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Angelina Jolie Reveals What Put Strain On Her And Brat Pitt’s Marriage |RN

Antoinette Bueno‍
Angelina Jolie is reflecting on her final movie with Brad Pitt.

The 42-year-old actress recently appeared on The Hollywood Reporter‘s podcast Awards Chatter, where she candidly discussed why she wanted to work with Pitt on their critically panned 2015 film, By the Sea. Jolie says she believed at the time that the film would improve their marriage.

In this May 28, 2014 file photo, Angelina Jolie and Brad Pitt arrive at the world premiere of "Maleficent" in Los Angeles.© Matt Sayles/Invision/AP, File In this May 28, 2014 file photo, Angelina Jolie and Brad Pitt arrive at the world premiere of “Maleficent” in Los Angeles.

 

“We had met working together and we worked together well,” she explains, referring to meeting on the set of 2005’s Mr. & Mrs. Smith.

“I wanted us to do some serious work together. I thought it would be a good way for us to communicate. In some ways it was, and in some ways we learned some things. But there was a heaviness probably during that situation that carried on and it wasn’t because of the film.”

FILE - In this Jan. 15, 2007 file photo, Brad Pitt, and actress Angelina Jolie arrive for the 64th Annual Golden Globe Awards in Beverly Hills, Calif.© Mark J. Terrill, File/ AP Photo FILE – In this Jan. 15, 2007 file photo, Brad Pitt, and actress Angelina Jolie arrive for the 64th Annual Golden Globe Awards in Beverly Hills, Calif.

Jolie acknowledges that outside factors definitely affected their relationship.

“Over the span of that decade, I did lose my mother,” she points out. “I did have my mastectomy, and I did then have an ovarian cancer scare and have that surgery as well, and other things of course that happened in life that you go through.”

“A piece of art can be something that’s healing or something that’s difficult,” she continues. “I don’t know. I’m glad we did that film because we did explore something together. Whatever it was maybe it didn’t solve certain things, but we did communicate something that needed to be communicated to each other.”

During the interview, Jolie also discusses her famously rocky relationship with her father, actor Jon Voight. Jolie acknowledges that she didn’t feel close to her father growing up, which she explains is part of the reason why she didn’t take his last name, but says they’ve begun a “new” relationship thanks to her kids –16-year-old Maddox, 14-year-old Pax, 12-year-old Zahara, 11-year-old Shiloh and 9-year-old twins Knox and Vivienne.

“Through grandchildren now we’re finding a new relationship and it’s very, very nice,” she shares. “We’ve had some difficulties. Through art is a way we’ve been able to talk. It’s a common language. We don’t really talk politics well.”

In October, Jolie brought daughters Shiloh and Zahara with her to the Los Angeles premiere of The Breadwinner, where they adorably held hands on the red carpet. (ETOnline)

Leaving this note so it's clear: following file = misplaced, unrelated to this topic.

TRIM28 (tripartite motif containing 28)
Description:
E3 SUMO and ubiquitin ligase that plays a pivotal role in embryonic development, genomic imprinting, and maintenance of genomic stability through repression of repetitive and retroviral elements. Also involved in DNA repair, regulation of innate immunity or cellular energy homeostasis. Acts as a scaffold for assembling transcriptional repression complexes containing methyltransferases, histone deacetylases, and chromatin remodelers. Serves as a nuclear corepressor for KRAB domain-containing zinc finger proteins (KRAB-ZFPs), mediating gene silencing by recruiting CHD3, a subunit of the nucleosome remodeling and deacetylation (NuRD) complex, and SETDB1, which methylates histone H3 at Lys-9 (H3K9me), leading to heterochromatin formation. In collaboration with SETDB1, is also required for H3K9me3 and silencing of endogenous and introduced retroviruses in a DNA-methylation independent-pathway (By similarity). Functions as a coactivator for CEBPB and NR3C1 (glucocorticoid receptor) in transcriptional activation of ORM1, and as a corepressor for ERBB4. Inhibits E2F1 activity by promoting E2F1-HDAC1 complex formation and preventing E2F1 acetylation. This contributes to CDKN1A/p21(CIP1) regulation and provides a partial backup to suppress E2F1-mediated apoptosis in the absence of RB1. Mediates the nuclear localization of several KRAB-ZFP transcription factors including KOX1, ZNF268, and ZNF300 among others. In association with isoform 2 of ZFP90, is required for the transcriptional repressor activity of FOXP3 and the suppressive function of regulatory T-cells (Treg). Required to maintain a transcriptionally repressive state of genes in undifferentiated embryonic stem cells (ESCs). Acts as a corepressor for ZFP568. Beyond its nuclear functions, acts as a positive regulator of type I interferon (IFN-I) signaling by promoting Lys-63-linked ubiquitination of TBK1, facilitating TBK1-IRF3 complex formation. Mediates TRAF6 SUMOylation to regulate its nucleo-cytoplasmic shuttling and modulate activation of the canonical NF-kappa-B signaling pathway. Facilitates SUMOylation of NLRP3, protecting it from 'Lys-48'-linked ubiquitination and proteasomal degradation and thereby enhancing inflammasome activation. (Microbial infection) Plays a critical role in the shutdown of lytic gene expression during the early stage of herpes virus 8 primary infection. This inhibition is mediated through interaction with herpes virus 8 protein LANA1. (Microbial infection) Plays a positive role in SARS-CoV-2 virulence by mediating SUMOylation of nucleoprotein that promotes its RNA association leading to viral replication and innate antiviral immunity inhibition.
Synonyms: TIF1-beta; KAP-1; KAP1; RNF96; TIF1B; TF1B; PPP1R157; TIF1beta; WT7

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Divorce Harms Children’s Health For Decades – Study |The Republican News

School children showing thumbs up.

When children live through a contentious divorce or separation by their parents, the fallout appears to harm their health for decades, even into adulthood, researchers said Monday.

The study involved 201 healthy adults who agreed to be quarantined, exposed to a virus that causes the common cold, and monitored for five days.

Those whose parents had separated and had not spoken to each other for years were three times as likely to get sick, compared to those whose parents had separated but had stayed in touch as the children grew.

Previous research has shown that adults whose parents separated during childhood have an increased risk for poorer health.

The latest study showed that this higher risk of illness is due, at least in part, to heightened inflammation in response to a viral infection, the report said.

“Early life stressful experiences do something to our physiology and inflammatory processes that increase the risk for poorer health and chronic illness,” said Michael Murphy, a psychology postdoctoral research associate at Carnegie Mellon University.

“This work is a step forward in our understanding of how family stress during childhood may influence a child’s susceptibility to disease 20-40 years later.”

The study also showed that the adult children of parents who had separated but stayed in touch were no more likely to get sick than the adult children of intact families.

“Our results target the immune system as an important carrier of the long-term negative impact of early family conflict,” said Sheldon Cohen, a co-author and professor of psychology.

“They also suggest that all divorces are not equal, with continued communication between parents buffering deleterious effects of separation on the health trajectories of the children.”

The findings were published in the Proceedings of the National Academy of Sciences, a peer-reviewed US journal.  (Punchng.com)

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